Hope against Dope
By Carl Kozlowski
There seem to be two main schools of film comedies these days, and I’m not talking about romantic comedies and buddy-cop flicks. I mean comedies that are witty, urbane and rooted in likable human beings and relatable situations that can provide audiences with insight and laughs, and comedies that simply exist to shock, push the taste envelope and cater to the lowest common denominator and basest human urges.
The smart and classy kind of film seems to be losing the battle, represented mainly by indie art-house efforts and the annual Woody Allen offering. And while I can laugh heartily at a raunchy movie that also has smarts, ala There’s Something About Mary or the original Hangover, most of the R-rated comedies being produced these days seem to be racing to the bottom of the barrel.
These competing approaches are actually heading for a clash in theaters this week, as The Internship brings audiences solid laughs mixed with an impressively inspirational message for our challenging times. Meanwhile, This Is The End brings together some of Hollywood’s allegedly brightest young comic talents and proceeds to turn them into utter nitwits.
The Internship marks the return pairing of the two guys who have best walked the tightrope between high- and low-brow forms of comedy over the past 20 years: Vince Vaughn and Owen Wilson. Both teamed up to smashing results in 2005’s Wedding Crashers, scoring a $200 million blockbuster hit in the US alone, but have each suffered several flops individually over the ensuing years.
It’s great to see them together, slipping seamlessly back into action with a hilarious opening sing along to Alanis Morrisette’s “Ironic” as they cruise the streets of Atlanta. They are luxury-watch salesmen, believing that they are on top of the world until they abruptly learn from a customer that their boss has folded the company because the world has stopped wearing watches and started getting the time from their smartphones.
Desperate for work and terrified because they are over 40 with skills suited only for sales careers, Vaughn’s Billy signs himself and Wilson’s Nick up for an internship at Google, the real-world search engine that dominates the Internet and by extension, much of our modern lives. This time, they effectively crash its California campus, taking a reboot on their lives while competing for an extremely rare shot at a job at the high-tech giant.
Scoffed at by most of the other interns because they are old and distinctly not techno-geeks, Billy and Nick are forced onto a team of other social rejects. As they find their way in their thoroughly new environment, they teach their losers how to apply real-world common-sense and a sense of fun while engaging in bitter battle against a rival team of interns and the sternly disapproving internship supervisor.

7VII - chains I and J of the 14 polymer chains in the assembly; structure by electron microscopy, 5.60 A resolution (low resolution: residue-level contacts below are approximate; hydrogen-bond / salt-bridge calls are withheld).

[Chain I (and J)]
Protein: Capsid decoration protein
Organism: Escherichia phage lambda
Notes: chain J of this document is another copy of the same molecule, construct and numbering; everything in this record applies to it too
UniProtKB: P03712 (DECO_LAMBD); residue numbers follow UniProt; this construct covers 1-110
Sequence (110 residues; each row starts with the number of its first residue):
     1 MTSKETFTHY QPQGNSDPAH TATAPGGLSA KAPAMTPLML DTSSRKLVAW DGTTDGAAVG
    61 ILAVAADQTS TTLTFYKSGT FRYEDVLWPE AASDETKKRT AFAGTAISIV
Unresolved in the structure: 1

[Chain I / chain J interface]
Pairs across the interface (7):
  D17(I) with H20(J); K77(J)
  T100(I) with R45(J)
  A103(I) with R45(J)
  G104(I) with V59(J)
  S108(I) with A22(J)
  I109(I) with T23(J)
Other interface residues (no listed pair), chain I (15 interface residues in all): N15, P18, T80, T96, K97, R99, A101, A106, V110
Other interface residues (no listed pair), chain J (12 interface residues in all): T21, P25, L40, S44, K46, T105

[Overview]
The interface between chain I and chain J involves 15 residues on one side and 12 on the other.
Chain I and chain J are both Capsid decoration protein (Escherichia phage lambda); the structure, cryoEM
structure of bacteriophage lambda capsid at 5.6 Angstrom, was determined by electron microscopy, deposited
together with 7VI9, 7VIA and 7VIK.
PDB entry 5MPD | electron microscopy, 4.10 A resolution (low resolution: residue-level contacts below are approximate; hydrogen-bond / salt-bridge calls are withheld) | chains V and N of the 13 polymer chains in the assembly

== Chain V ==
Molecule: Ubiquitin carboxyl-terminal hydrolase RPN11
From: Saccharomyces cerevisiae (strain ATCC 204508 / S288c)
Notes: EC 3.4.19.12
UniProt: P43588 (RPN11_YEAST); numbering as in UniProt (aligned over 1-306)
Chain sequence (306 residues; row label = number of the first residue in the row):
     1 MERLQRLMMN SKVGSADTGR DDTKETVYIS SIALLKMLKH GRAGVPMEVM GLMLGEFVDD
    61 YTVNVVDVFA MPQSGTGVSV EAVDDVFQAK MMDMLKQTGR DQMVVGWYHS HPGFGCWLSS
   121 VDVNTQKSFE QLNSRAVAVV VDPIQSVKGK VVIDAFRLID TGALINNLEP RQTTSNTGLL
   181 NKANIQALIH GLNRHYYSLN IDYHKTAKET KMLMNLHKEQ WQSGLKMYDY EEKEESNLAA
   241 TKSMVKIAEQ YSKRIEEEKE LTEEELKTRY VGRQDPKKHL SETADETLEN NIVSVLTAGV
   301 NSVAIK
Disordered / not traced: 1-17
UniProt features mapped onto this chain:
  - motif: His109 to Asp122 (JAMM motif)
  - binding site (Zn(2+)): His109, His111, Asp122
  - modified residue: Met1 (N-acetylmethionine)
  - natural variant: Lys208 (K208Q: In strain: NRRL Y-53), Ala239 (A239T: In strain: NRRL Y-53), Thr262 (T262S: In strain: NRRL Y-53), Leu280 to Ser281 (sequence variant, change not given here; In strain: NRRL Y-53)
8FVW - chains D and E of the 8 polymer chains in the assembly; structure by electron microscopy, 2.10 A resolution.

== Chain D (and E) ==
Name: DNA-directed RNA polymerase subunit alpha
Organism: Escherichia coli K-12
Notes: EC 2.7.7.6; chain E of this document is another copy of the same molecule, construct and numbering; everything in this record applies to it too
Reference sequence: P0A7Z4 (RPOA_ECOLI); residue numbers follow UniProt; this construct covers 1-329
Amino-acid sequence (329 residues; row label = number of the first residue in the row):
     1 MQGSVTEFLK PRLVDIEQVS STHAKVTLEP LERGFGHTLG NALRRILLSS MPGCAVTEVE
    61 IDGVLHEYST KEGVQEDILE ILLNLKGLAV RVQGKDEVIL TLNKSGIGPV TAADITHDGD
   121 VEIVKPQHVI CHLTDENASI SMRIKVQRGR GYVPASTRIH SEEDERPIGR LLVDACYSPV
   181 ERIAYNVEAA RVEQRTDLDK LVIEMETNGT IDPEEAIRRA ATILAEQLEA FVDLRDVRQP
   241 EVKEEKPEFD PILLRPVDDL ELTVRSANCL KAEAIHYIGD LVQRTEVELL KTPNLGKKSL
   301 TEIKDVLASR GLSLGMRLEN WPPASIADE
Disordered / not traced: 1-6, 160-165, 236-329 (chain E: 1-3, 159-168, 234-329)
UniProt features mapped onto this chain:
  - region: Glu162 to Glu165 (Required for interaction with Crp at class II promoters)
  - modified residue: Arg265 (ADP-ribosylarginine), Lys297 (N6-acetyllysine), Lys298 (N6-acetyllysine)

Sure, this may sound cliché and predictable, and in some ways it is. At first, I was also annoyed by the blatant promotion the movie gives Google, including dialogue about how they’re trying to improve lives. But as the movie unfolded, Vaughn’s rich script (which he co-wrote with Jared Stern) kept finding strong and unexpected laughs in the details of its situations and character quirks, as well as in his patented machinegun patter. And besides, Google is something everyone uses anyway and doesn’t cost users a dime, so it’s easier to forgive than most any other product.
More than that, though, The Internship overcomes its occasional and minor annoyances by merit of it actually trying to be about something that matters and for respecting its audience’s intelligence while being entertaining. In a time of very slow recovery after a profoundly devastating recession, this movie could really inspire job seekers not to give up and to embrace change, not fear it. The real shame is that the people who need to see it most are least likely to be able to afford a night out at the movies. But if you know someone who could stand to have a little bit of Rocky in their own rocky lives, this is just the ticket.
On the other hand, This Is The End comes out Wednesday and is the polar opposite: A film that could have been terrific, but instead is mostly utter dreck. Written and directed by hot actor Seth Rogen with his Superbad co-writer Evan Goldberg, the movie brings together a quintet of rising comedy stars (Rogen, James Franco, Craig Robinson, Jay Baruchel and Danny McBride) and looks at what would happen if the real-life actors wound up trapped together in Franco’s house after the apocalypse suddenly engulfs Los Angeles.
Much like January’s disastrous release Movie 43, a comedy that brought together nearly 20 hot comedy stars into random offensive situations and proceeded to bomb, This Is The End will make viewers wonder why so many potentially clever comic minds insist on taking a big Hollywood budget and do utterly nothing worthwhile with it. I’m a fan of each of these actors in their often much-better projects, but when they are left to their own devices and allowed to do seemingly anything they want as a team—all on a $32 million budget—all they do is seem to show and discuss gross sex, drug and bodily function jokes.
Some of the audience I saw it with laughed loudly, but a pack mentality isn’t necessarily right. I’d much rather champion the clever comedy and hopeful beginnings found in then follow these spoiled-rotten young millionaires on this dead End journey.